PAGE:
Monica Vitti, a Queen of Italian Cinema, Dies at 90
Monica Vitti, one of the most impactful and glamorous stars in Italian movie history, died Wednesday in Rome at 90.
Her death was announced by filmmaker Walter Veltroni, and Vitti was remembered by Italy's culture minister with the words, "Goodbye to the queen of Italian cinema."
Born Maria Luisa Ceciarelli on November 3, 1931, she was a well-known star of the stage in Italy in the '50s before her credited movie debut in 1955, and also appeared on Italian TV.
With "Le dritte" (1958), she gained acclaim, but her career took a turn with her iconic performance in "L'Avventura" (1960), which caused a sensation at Cannes for its deviation from standard narrative flow, its chic ennui, director Michelangelo Antonioni's eye, and Vitti's turn as a detached beauty.
Booed at Cannes, "L'Avventura" won the Special Jury Prize after filmmakers rallied around it as a landmark. By 1962, some were calling it one of the best films ever made.
"L'Avventura" and her other early works with her lover Antonioni — "La Notte" (1961), "L'Eclisse" (1962), "Il Deserto Rosso" (1964) — made her an icon. When their affair ended, so did their creative collaboration, revived only with the undistinguished TV movie "Il mistero di Oberwald" (1980) many years later.
One of her few English language films was "Modesty Blaise" (1966), a lavish British spy thriller that tanked at the box office. She was reluctant to try again, fearing air travel and feeling her English wasn't strong enough. "An Almost Perfect Affair" (1979) was hampered by her unwillingness to come to the U.S. for promotional appearances.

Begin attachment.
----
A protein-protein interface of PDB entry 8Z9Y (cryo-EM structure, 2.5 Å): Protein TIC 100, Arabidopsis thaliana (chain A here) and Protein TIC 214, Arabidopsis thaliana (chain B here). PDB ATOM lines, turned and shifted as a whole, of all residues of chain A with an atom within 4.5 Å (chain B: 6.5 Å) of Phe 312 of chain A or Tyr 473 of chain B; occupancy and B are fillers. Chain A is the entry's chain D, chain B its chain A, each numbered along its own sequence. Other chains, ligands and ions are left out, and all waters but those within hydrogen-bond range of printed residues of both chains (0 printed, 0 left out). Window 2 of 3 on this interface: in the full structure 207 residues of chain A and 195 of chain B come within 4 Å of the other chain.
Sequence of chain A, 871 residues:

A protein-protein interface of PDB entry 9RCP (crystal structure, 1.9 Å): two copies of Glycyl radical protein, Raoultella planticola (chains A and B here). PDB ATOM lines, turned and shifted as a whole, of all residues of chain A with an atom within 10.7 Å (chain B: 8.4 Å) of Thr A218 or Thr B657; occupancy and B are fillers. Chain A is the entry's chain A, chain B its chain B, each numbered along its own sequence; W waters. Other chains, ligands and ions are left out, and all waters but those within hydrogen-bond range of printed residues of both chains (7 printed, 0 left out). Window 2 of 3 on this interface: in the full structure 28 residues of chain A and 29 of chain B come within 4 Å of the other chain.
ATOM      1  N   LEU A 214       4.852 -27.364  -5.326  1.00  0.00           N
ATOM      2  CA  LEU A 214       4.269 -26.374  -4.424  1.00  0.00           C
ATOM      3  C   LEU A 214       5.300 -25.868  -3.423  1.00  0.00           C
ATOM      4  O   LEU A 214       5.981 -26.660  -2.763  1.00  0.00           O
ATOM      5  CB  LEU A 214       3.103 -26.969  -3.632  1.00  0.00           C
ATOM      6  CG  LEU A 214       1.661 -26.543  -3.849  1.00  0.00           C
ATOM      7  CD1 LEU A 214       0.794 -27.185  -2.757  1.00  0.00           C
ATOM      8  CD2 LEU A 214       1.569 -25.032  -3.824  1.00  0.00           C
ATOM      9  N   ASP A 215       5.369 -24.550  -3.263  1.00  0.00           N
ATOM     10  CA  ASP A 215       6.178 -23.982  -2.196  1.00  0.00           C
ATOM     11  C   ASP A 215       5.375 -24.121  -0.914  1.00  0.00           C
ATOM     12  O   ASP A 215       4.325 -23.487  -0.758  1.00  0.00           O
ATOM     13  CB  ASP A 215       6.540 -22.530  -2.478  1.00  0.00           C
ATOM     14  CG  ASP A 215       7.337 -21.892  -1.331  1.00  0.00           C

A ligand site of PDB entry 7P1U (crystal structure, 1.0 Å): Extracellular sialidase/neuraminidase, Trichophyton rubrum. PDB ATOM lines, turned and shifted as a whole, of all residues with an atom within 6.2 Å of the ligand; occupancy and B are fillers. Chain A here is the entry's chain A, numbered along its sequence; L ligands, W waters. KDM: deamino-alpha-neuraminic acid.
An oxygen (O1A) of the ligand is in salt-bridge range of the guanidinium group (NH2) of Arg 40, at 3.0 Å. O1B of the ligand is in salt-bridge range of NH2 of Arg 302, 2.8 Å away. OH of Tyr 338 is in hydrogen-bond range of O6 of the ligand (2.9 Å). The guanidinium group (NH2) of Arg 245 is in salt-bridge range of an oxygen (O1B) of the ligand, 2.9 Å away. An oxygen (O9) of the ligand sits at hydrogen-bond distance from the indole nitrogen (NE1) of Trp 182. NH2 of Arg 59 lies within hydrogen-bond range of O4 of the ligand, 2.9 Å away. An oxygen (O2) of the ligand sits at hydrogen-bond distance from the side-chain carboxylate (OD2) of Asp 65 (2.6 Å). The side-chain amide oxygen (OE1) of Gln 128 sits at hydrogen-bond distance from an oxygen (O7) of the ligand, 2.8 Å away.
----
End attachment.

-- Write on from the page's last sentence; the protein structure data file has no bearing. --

Her next international hit after her suite of Antonioni instant classics was "Dramma della Gelosia" (1970), and her final unqualified critical success came with "The Phantom of Liberty" (1974), directed by Luis Buñuel.
Vitti worked steadily, making one ore more films every year through 1983.
She had a hand in writing her last two films, "Francesa è mia" (1986) and "Scandalo segreto" (1990), directing the latter, but neither were hits. After appearing in the TV movie "Ma tu mi vuoi bene?" in 1992, she retired.
Vitti made her final public appearance in 2002 before receding from public view to battle Alzheimer's disease with the support of her partner of nearly 50 years and husband of over 20 years Roberto Russo, who survives her.